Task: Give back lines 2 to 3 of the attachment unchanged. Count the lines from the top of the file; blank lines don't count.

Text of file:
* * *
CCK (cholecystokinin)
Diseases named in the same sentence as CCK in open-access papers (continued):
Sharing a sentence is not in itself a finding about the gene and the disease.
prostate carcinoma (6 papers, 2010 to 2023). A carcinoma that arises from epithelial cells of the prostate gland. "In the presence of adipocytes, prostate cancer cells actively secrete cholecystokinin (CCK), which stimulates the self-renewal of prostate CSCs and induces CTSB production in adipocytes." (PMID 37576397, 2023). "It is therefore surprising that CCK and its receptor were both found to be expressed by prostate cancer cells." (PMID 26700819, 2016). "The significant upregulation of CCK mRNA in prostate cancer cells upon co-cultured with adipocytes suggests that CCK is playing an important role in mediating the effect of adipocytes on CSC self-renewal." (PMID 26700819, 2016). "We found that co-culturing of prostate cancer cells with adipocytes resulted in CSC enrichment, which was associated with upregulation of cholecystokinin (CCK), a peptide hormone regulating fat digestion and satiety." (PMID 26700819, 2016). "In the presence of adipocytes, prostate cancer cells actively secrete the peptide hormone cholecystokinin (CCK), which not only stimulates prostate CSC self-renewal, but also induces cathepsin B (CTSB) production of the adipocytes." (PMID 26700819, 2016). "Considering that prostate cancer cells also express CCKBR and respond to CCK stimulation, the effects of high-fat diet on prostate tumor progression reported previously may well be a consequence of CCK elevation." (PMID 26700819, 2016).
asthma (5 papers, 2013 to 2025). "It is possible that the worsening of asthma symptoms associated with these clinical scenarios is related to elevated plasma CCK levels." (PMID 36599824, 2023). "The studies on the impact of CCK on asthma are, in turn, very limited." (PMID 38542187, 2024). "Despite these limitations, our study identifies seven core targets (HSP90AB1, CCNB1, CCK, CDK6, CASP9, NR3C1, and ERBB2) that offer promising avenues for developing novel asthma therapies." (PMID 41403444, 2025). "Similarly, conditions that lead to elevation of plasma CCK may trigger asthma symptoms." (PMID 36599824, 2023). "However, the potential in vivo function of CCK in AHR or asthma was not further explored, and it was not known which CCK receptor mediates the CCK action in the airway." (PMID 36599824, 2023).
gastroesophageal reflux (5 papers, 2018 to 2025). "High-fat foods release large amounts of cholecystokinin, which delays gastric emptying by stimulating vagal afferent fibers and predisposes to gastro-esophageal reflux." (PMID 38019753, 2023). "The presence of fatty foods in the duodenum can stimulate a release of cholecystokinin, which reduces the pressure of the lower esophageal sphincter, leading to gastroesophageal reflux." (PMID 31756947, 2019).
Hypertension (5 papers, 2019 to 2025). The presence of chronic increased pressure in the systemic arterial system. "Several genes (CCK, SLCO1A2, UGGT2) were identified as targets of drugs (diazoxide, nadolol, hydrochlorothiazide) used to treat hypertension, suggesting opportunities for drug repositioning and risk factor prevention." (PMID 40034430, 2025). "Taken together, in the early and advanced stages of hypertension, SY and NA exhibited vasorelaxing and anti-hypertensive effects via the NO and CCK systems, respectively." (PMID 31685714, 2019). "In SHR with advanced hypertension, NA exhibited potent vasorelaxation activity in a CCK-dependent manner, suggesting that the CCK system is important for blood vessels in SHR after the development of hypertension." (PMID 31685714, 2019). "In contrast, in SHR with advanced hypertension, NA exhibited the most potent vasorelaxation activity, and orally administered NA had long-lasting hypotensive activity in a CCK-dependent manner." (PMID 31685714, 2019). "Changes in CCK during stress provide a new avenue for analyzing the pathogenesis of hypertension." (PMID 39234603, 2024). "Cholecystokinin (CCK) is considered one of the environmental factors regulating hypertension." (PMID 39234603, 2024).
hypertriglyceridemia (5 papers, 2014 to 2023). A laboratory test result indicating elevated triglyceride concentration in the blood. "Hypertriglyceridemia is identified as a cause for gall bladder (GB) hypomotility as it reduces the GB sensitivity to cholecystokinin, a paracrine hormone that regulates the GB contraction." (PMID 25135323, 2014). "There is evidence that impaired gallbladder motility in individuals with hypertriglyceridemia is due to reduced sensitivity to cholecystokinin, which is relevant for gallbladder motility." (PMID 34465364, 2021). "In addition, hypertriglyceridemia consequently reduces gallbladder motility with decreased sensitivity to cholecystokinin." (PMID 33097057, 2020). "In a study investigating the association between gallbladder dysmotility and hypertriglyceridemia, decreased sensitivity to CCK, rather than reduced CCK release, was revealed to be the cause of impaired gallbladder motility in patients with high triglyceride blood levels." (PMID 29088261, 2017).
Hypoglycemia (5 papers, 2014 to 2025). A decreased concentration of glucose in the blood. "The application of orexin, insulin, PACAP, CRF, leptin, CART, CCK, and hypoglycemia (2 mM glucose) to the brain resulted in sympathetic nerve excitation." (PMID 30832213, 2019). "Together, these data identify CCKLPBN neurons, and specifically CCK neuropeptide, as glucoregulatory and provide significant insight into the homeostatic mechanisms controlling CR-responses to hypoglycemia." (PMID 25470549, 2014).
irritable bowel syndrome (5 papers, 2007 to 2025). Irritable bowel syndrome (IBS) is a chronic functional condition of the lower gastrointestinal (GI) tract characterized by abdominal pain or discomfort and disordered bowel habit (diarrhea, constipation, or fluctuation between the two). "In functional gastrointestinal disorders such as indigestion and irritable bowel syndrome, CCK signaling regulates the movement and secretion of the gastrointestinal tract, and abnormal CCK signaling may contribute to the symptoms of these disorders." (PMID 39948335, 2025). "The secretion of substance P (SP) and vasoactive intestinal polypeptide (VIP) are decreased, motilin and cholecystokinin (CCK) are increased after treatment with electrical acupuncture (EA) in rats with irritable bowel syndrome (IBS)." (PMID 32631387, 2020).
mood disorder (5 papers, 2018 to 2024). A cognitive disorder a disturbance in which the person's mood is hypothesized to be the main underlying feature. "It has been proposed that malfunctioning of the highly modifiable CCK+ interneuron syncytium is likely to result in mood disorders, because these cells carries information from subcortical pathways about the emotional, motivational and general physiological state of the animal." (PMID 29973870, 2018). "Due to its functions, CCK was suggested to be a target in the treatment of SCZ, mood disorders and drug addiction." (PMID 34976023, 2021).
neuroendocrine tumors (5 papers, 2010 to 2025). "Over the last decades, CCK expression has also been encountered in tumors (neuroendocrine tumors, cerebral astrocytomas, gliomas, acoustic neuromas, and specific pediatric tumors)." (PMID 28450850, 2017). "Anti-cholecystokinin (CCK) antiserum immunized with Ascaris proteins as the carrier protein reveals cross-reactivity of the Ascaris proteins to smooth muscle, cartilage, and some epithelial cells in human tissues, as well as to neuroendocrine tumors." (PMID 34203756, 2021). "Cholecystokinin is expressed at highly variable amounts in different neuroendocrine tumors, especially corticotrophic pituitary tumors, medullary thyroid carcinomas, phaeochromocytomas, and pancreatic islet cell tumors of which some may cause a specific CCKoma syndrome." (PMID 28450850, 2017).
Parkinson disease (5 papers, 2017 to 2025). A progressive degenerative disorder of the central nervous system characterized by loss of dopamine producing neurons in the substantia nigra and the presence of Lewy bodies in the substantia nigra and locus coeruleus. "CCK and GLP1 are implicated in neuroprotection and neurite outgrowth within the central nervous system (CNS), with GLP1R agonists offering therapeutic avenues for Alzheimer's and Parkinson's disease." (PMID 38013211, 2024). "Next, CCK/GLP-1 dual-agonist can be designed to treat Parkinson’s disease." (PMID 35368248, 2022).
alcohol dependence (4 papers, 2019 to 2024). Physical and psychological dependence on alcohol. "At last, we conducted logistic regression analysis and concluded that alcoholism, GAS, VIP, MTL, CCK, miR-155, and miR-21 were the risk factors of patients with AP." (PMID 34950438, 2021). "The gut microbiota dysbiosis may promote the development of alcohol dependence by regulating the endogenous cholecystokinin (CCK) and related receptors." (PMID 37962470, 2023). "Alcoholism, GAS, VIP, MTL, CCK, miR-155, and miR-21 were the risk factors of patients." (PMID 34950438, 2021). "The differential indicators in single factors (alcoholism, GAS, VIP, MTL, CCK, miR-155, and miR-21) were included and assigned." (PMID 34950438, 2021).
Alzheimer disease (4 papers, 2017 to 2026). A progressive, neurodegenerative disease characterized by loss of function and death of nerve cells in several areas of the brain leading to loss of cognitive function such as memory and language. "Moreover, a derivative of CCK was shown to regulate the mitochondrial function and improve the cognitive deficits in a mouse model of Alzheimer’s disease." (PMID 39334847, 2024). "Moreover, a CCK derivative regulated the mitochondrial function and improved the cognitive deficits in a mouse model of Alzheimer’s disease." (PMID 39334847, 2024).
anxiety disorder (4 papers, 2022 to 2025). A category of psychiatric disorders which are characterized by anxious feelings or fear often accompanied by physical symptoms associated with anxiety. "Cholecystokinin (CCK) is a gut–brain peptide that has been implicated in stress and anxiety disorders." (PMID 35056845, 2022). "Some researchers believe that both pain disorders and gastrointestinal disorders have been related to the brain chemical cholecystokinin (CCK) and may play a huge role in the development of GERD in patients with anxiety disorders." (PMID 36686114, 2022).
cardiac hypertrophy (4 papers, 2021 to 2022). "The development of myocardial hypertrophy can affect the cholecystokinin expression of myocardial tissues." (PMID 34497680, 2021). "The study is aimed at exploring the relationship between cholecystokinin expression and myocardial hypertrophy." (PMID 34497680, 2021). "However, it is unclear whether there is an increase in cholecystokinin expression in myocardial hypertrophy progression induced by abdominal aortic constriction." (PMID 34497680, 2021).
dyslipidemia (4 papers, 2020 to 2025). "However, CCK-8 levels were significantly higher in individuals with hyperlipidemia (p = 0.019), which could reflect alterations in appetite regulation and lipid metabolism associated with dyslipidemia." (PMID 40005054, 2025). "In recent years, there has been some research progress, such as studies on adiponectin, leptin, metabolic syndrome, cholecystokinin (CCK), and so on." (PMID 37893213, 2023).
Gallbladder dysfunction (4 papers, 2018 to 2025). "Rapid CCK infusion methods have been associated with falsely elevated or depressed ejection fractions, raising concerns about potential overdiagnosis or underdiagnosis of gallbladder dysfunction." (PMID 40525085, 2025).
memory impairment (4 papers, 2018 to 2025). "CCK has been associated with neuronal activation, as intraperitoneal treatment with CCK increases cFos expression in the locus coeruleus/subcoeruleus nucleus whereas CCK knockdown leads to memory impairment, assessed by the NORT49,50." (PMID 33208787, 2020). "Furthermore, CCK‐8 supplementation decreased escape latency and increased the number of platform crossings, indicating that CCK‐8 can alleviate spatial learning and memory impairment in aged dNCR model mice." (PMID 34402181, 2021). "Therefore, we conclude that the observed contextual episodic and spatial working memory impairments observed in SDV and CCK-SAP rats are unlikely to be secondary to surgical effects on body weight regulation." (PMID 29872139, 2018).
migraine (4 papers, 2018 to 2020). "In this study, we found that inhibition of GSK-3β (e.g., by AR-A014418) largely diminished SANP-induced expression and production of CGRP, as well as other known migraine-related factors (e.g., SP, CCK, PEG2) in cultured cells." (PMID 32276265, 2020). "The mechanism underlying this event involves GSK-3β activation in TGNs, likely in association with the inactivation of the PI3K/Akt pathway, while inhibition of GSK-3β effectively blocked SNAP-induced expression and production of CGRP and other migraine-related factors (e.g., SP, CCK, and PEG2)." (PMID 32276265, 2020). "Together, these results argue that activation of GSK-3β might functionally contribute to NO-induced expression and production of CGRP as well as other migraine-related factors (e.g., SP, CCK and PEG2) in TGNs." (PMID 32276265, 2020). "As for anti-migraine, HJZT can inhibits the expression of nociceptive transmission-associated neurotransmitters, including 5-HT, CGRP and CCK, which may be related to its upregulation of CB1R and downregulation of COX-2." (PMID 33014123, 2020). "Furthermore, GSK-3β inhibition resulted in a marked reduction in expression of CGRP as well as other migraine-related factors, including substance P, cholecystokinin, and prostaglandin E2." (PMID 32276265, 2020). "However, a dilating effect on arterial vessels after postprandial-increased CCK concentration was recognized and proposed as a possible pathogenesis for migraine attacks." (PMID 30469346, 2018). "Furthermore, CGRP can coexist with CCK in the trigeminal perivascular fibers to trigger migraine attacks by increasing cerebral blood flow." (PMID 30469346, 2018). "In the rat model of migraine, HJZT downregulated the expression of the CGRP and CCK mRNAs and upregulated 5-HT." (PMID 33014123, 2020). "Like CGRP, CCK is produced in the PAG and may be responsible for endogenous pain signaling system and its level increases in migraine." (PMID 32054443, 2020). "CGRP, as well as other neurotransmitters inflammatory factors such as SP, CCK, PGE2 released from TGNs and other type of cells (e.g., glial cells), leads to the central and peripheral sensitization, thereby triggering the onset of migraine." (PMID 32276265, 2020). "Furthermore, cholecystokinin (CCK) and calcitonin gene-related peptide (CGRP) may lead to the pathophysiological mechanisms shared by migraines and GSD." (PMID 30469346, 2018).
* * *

Diseases named in the same sentence as CCK in open-access papers (continued):
Sharing a sentence is not in itself a finding about the gene and the disease.